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Wind explained Where wind power is harnessed

Wind power plants require careful planning

Operating a wind power plant is more complex than simply erecting wind turbines in a windy area. Wind power plant owners must carefully plan where to position wind turbines and must consider how fast and how often the wind blows at the site.

Good places for wind turbines are where the annual average wind speed is at least 9 miles per hour (mph)—or 4 meters per second (m/s)—for small wind turbines and 13 mph (5.8 m/s) for utility-scale turbines. Favorable sites include the tops of smooth, rounded hills; open plains and water; and mountain gaps that funnel and intensify wind.

Map of wind resources in U.S.

Map of U.S. wind resources

Source: National Renewable Energy Laboratory, U.S. Department of Energy (public domain)

Click to enlarge

Click to enlarge

Wind speeds are not the same across the country

Wind energy resources (based on annual average wind speeds) vary throughout the United States. Wind speeds generally change throughout the day and from season to season. For example, in Tehachapi, California, where numerous wind turbines are located, the wind blows more frequently from April through October than it does in the winter, and the wind is usually strongest in the afternoon. These fluctuations are a result of the extreme heat of the Mojave Desert during summer months. As the hot air over the desert rises, the cooler, denser air above the Pacific Ocean rushes through the Tehachapi mountain pass to take its place. In Montana, strong winter winds channeled through Rocky Mountain valleys create more intense winds during the winter.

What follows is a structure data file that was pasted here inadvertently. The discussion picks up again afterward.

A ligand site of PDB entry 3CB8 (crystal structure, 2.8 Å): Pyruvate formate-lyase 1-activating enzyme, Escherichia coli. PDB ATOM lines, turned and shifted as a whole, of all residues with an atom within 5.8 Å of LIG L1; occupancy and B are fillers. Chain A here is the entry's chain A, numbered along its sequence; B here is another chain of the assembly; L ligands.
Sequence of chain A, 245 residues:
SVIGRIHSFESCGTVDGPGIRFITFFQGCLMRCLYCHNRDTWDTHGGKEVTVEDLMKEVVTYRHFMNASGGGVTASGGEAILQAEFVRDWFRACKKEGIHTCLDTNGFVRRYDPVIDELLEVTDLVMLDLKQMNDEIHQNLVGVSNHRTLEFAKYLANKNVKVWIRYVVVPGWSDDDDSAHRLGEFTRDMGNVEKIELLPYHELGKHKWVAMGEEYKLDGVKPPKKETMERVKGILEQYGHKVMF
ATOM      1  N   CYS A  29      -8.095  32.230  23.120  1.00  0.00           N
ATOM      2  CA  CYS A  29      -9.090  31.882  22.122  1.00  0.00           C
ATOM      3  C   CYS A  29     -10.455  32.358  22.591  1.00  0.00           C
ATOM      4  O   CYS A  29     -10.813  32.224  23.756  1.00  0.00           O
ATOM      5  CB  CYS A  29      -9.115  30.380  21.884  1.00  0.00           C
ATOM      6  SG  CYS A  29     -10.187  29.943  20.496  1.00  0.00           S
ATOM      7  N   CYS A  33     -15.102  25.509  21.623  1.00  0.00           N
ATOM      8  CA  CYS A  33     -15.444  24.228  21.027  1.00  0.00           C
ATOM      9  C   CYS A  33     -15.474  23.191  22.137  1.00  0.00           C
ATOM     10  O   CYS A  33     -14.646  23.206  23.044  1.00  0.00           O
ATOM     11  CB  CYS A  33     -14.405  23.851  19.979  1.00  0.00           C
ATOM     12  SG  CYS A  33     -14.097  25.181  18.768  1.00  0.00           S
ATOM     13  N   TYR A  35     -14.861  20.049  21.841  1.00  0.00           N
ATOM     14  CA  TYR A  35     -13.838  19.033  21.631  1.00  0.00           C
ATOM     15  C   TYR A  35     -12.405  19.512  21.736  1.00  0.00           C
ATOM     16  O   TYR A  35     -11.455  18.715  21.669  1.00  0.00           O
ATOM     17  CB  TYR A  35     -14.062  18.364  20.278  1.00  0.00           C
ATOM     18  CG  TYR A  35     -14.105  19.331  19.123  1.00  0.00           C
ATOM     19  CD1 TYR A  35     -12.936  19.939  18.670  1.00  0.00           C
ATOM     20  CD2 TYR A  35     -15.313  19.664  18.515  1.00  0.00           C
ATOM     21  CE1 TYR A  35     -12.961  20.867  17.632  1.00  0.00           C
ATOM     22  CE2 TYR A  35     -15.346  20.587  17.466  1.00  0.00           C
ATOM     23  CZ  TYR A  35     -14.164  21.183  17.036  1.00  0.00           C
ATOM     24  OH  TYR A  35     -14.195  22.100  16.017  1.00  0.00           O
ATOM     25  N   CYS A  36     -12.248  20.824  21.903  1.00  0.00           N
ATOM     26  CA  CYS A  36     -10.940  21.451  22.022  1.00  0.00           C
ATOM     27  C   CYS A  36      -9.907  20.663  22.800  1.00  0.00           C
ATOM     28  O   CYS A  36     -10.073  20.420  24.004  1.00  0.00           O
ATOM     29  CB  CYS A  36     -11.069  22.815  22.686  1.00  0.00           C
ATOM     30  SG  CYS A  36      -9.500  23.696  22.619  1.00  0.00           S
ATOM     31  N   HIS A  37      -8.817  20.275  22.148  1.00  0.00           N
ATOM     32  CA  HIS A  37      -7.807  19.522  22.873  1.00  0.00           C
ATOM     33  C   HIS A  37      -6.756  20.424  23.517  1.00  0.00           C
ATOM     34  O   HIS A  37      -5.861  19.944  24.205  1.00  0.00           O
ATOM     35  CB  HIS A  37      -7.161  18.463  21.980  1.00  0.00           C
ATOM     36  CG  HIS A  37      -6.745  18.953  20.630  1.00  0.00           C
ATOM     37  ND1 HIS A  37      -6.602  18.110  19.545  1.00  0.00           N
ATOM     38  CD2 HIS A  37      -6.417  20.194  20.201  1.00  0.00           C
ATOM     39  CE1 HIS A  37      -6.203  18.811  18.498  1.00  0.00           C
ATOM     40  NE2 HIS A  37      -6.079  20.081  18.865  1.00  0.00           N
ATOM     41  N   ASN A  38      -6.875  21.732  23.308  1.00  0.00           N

Fortunately, the seasonal variations in wind speeds in California and Montana match the electricity demands of consumers in those states. In California, people use more electricity in the afternoon and during the summer. In Montana, people use more electricity, in general, during the winter.

Locations of U.S. wind power projects

In 2018, 40 states had utility-scale wind power projects.1 The five states with the most electricity generation from wind in 2018 were Texas, Oklahoma, Iowa, Kansas, and California. These states combined produced about 57% of total U.S. wind electricity generation in 2018.

International wind power

In 2016, about 952 billion kilowatthours were generated with wind energy in 128 countries. Most wind power projects are located in Europe and in the United States, where government programs have supported wind power development. China and India have increased wind electricity generation in recent years and were among the top five producers of electricity generation from wind in 2016.

  • The top five countries in wind electricity generation and their shares of world total wind electricity generation in 2016 were
  • China25%
  • United States24%
  • Germany8%
  • Spain5%
  • India5%
Picture of wind turbines in the ocean.

Wind turbines in the ocean

Source: Stock photography (copyrighted)

Offshore wind power

The waters off the coasts of the United States have significant potential for electricity generation from wind energy. The first U.S. offshore wind power project began operation off the coast of Rhode Island in 2016. Several other wind projects off the U.S. East Coast are in the planning stages. About 11 European countries have operating offshore wind energy projects.

1Utility-scale includes facilities with a least one megawatt of electricity generation capacity.

Last updated: April 4, 2019